A little later, in the section right before our reading, he will unpack this “spiritual” lingo a little bit. He says, “Those who are unspiritual do not receive the gifts of God’s Spirit, for they are foolishness to them, and they are unable to understand them because they are spiritually discerned. Those who are spiritual discern all things, and they are themselves subject to no one else’s scrutiny.”

You can see the Corinthian heads nodding up and down in approval. “Those who are spiritual,” they repeat. “That’s us. He’s talking about us. He gets it.”

So then where does this come from, the first phrase from our reading: “I could not speak to you as spiritual people, but rather as people of the flesh”? That “flesh” stuff isn’t as seedy as it sounds: Paul uses that term simply to refer to human conventions and restraints. Still, it’s pretty harsh, isn’t it? “I can’t talk to you like spiritual people”?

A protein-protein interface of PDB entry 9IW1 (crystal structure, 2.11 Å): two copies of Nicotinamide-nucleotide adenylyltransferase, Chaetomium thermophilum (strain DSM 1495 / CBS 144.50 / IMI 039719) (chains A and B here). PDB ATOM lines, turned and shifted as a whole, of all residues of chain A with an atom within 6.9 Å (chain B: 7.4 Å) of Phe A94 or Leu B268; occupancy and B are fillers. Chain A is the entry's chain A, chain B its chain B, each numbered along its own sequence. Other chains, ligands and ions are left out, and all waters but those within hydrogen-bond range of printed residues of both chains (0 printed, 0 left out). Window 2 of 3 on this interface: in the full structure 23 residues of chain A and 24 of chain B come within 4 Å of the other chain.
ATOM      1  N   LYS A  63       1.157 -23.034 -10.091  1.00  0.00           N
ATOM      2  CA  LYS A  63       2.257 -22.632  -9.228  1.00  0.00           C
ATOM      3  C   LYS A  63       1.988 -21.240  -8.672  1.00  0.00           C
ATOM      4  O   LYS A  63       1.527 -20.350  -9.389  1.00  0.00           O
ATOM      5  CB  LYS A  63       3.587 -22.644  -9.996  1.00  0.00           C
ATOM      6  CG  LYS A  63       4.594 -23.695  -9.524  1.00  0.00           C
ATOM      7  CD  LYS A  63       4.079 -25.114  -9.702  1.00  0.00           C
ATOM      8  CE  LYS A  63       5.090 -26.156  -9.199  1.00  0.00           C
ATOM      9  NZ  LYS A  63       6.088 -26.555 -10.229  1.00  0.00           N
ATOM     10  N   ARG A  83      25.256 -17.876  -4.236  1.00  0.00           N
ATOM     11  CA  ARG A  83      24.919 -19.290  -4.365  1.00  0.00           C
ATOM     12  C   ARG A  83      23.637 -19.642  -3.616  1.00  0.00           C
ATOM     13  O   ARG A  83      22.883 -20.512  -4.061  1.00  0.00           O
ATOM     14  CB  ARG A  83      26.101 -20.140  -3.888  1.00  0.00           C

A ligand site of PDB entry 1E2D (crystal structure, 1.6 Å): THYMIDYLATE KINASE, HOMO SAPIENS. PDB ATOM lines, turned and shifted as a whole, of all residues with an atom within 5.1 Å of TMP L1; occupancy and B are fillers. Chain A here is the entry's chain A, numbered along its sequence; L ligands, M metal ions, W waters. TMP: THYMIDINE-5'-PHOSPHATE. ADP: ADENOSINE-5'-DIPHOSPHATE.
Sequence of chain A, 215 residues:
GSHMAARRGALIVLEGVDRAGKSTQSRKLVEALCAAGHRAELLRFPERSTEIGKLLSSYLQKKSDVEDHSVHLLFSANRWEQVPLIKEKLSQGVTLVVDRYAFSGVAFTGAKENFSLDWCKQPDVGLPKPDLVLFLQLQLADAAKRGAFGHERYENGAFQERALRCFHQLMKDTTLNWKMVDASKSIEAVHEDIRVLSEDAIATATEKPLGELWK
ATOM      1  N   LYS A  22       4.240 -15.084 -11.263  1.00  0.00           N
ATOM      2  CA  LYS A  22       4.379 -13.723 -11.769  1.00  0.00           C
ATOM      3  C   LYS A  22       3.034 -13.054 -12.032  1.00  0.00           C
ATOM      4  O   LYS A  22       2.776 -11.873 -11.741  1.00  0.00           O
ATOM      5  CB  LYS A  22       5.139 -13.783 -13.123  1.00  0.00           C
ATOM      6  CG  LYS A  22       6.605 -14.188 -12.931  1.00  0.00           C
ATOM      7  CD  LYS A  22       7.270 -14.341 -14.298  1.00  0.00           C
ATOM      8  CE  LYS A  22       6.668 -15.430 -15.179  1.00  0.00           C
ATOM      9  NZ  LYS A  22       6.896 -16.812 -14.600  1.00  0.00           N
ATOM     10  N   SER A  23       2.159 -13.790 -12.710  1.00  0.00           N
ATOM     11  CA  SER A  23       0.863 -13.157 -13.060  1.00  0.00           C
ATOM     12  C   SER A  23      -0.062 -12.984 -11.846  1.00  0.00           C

Maybe we’re not as spiritual as we think we are. Maybe our rubric for spirituality needs recalibrating. Maybe yoga and meditation and interfaith dialogue are not what spirituality is all about.

This gets worse before it gets better, because not only can Paul not speak to the Corinthians as “spiritual” people, he said he had to speak to them as infants, babies he has had to feed with milk because they were not ready for solid food.

On one level, this isn’t bad at all. The church in Corinth is young. All the churches addressed in these New Testament letters are young; it’s the first generation of the church. The book of Acts, chapter 18, has the history of this church’s founding. Paul got run out of Athens, so he went to Corinth, where he preached about Jesus in the synagogues as was his habit. As was their habit, the synagogues told him to take a hike, so Paul took his message about the good news of Jesus to the Gentiles of the city and founded this church. It took him about a year and a half, at which point he left. By Acts’ nineteenth chapter, a different leader, Apollos, is in Corinth.

So they’re young. They’re two pastors in. The church you are a part of was organized 146 year ago, in 1871, on—are you ready for this?—February 12!